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Journal of Experimental Biology partnership with Dryad

The production of elevated flight force compromises manoeuvrability in the fruit fly Drosophila melanogaster
F.O. Lehmann, M.H. Dickinson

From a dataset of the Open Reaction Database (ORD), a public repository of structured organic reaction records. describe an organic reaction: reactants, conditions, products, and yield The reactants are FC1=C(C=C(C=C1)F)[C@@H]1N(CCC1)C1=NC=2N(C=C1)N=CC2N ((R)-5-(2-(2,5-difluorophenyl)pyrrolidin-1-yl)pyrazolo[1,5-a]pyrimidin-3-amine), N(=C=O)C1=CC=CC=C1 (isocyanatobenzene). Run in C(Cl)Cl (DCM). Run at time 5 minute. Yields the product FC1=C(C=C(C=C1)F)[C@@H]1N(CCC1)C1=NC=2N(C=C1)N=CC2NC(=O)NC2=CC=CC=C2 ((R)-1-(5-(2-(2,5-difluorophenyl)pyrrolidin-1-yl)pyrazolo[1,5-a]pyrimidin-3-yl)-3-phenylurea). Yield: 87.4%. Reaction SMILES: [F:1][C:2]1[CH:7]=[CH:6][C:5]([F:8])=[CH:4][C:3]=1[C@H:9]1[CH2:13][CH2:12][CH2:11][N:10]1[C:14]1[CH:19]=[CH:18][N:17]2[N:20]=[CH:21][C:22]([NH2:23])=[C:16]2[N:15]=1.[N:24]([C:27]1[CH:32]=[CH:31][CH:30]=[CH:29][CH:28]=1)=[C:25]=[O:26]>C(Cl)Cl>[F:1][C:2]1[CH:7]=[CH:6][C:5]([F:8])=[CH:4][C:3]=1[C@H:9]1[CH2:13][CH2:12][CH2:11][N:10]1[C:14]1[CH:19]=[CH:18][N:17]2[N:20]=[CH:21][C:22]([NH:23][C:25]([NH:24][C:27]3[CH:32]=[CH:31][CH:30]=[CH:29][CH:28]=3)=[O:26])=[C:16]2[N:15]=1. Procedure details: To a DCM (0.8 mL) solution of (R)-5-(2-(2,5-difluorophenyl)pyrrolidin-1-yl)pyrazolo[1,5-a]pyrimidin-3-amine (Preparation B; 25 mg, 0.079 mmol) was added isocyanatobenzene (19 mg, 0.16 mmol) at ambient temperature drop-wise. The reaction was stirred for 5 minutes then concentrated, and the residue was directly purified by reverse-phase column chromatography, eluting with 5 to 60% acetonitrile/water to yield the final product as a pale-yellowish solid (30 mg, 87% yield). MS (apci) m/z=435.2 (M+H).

In this study, we have investigated how enhanced total flight force production compromises steering performance in tethered flying fruit flies, Drosophila melanogaster. The animals were flown in a closed-loop virtual-reality flight arena in which they modulated total flight force production in response to vertically oscillating visual patterns. By simultaneously measuring stroke amplitude and stroke frequency, we recorded the ability of each fly to modulate its wing kinematics at different levels of aerodynamic force production. At a flight force that exactly compensates body weight, the temporal deviations with which fruit flies vary their stroke amplitude and frequency are approximately 2.7 degrees and 4.8 Hz of their mean value, respectively. This variance in wing kinematics decreases with increasing flight force production, and at maximum force production fruit flies are restricted to a unique combination of stroke amplitude, stroke frequency and mean force coefficient. This collapse in the kinematic envelope during peak force production could greatly attenuate the manoeuvrability and stability of animals in free flight.